Jafar narrates in 'Sirat-i Jafar' that, 'I was waiting on al-Mahdi, together with Tayyib and Abu Yaqub at the table, at which al-Mahdi, the governor, al-Qaim, and Firuz were taking their food, when there entered a messenger, the same who had been sent to Damascus, carrying orders from Baghdad about our arrest, accompanied by the name and description of the appearance of al-Mahdi. The governor read the orders, and handed the paper to him. When the Imam read it also, the governor knelt before him, crying and kissing his feet, and al- Mahdi said to him: `Keep quiet, do not cry. He, in whose hands my life is, will never permit them to catch us.'' So the governor of Ramla wrote to the governor of Damascus in reply to his above letter that no man answering the description had been seen, and it was not known whether he had already passed the town. In case he had not yet passed, a watch would be kept for him on all roads.

Al-Mahdi had to prolong his stay in Ramla for about 2 years on account of the intensive searching of the Abbasids. Ibn Hammad (d. 628/1230) writes in his 'Akhbar al-Muluk Bani Ubayd wa Siyaratihim' (Paris, 1927, p. 12) that, 'The Abbasids were looking for al-Mahdi, sending letters to all the provincial capitals with his name and description, ordering that he be arrested as soon as he was discovered.'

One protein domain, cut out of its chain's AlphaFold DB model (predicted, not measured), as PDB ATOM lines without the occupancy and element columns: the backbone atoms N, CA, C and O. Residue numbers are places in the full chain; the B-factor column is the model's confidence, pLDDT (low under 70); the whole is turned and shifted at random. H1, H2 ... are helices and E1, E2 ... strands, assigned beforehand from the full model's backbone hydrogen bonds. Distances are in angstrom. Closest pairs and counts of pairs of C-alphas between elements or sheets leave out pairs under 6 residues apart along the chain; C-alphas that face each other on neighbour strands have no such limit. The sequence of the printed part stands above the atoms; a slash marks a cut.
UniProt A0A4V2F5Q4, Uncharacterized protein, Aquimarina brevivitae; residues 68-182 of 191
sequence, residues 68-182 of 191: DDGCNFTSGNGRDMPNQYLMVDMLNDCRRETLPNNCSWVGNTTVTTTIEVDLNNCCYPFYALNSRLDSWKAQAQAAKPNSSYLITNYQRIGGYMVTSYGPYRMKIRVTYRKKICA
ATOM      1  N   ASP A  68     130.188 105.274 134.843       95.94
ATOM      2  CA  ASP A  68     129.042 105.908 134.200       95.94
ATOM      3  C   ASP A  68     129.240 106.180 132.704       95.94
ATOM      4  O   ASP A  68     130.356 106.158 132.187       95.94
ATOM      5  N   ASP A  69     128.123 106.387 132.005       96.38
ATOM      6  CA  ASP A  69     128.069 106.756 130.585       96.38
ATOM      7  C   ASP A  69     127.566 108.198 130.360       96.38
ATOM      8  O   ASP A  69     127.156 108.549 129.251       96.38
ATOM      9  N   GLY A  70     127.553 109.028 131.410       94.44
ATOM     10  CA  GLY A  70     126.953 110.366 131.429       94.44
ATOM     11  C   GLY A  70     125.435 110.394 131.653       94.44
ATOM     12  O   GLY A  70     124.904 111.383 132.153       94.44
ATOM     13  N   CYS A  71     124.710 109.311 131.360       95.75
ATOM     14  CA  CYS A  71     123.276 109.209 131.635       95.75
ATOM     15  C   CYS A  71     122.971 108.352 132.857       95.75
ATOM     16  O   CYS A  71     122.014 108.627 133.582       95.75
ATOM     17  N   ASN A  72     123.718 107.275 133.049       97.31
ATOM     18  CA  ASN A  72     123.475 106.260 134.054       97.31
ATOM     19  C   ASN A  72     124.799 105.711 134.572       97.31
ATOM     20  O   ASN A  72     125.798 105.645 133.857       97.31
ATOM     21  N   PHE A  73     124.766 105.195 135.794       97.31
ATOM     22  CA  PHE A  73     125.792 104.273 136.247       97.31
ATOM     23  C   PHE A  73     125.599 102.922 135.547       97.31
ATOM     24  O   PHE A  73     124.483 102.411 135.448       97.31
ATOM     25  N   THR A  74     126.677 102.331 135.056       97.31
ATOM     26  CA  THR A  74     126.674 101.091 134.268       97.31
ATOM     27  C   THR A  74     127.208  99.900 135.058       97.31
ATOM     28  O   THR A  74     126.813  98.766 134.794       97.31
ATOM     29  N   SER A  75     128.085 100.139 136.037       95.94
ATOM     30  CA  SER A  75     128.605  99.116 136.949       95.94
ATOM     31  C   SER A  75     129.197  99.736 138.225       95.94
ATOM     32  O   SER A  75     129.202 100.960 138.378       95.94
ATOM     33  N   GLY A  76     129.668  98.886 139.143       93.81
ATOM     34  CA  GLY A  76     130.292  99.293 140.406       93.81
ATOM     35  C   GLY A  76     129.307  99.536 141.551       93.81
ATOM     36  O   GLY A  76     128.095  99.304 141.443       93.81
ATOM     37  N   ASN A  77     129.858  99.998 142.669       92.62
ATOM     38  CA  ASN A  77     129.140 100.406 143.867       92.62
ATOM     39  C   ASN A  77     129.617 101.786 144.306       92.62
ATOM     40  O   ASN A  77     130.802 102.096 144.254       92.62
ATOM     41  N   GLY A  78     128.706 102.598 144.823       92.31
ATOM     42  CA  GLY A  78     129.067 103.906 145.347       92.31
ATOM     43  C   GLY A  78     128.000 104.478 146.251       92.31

During one night in Ramla, according to 'Sirat-i Jafar,' there was a shower of shooting stars, so al-Mahdi and his son, the governor and many other people ascended the roof of the house to look at the phenomenon. The town was filled with the shouts of the people. Al-Mahdi pressed with his hand the hand of the governor, and said that the phenomenon was a testimony of his high mission, and one of the signs of his success.

Al-Mahdi resumed his journey and effected his junction in Egypt, where he met dai Abu Ali al-Hussain bin Ahmad bin Daud bin Muhammad (d. 321/932), who had been made the chief of the treasury (sahib bayt al-mal) after the foundation of the Fatimid Caliphate in Maghrib. Imam told him not to accommodate him in his own house, or in the house of any one who was known as being connected with the Ismaili mission, but to arrange for him a place with a trusted outsider. Abu Ali al-Hasan therefore, caused the Imam to lodge with a certain Ibn Ayyas. The governor, Abu Musa Isa bin Muhammad Nushari had received a letter from the Abbasids for the arrest of al-Mahdi. He therefore, summoned Ibn Ayyas, and inquired about the strange person living with him. Ibn Ayyas, according to 'Sirat-i Jafar' (p. 113) replied that the person staying with him, by God, was not suspicious in any way. He was a nobleman, a Hashimite, an important merchant, known by his learning, piety and wealth. And with regard to the man who was sought for, news had come that he had left for Yamen long before the arrival of Abbasid letter. The governor trusted what Ibn Ayyas said about his guest.